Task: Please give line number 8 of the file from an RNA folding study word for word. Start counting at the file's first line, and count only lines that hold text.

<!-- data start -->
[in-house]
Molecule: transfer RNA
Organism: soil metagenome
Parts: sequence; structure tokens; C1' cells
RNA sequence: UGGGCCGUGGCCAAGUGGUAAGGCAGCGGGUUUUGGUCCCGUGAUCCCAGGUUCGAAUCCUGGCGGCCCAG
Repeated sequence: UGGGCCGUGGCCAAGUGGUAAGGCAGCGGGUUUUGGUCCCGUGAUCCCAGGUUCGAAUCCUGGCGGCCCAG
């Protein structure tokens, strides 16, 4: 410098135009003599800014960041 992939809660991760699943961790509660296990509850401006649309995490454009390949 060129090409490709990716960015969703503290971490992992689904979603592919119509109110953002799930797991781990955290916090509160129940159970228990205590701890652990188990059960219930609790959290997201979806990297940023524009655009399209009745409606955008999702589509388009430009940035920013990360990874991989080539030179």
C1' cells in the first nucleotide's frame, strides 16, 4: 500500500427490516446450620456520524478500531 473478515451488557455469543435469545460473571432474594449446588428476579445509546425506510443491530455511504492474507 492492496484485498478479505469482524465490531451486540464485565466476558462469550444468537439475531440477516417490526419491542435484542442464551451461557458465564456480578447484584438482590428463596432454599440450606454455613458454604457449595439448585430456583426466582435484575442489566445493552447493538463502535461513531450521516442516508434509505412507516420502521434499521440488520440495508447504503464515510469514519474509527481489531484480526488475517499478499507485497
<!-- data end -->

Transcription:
C1' cells in the first nucleotide's frame, strides 16, 4: 500500500427490516446450620456520524478500531 473478515451488557455469543435469545460473571432474594449446588428476579445509546425506510443491530455511504492474507 492492496484485498478479505469482524465490531451486540464485565466476558462469550444468537439475531440477516417490526419491542435484542442464551451461557458465564456480578447484584438482590428463596432454599440450606454455613458454604457449595439448585430456583426466582435484575442489566445493552447493538463502535461513531450521516442516508434509505412507516420502521434499521440488520440495508447504503464515510469514519474509527481489531484480526488475517499478499507485497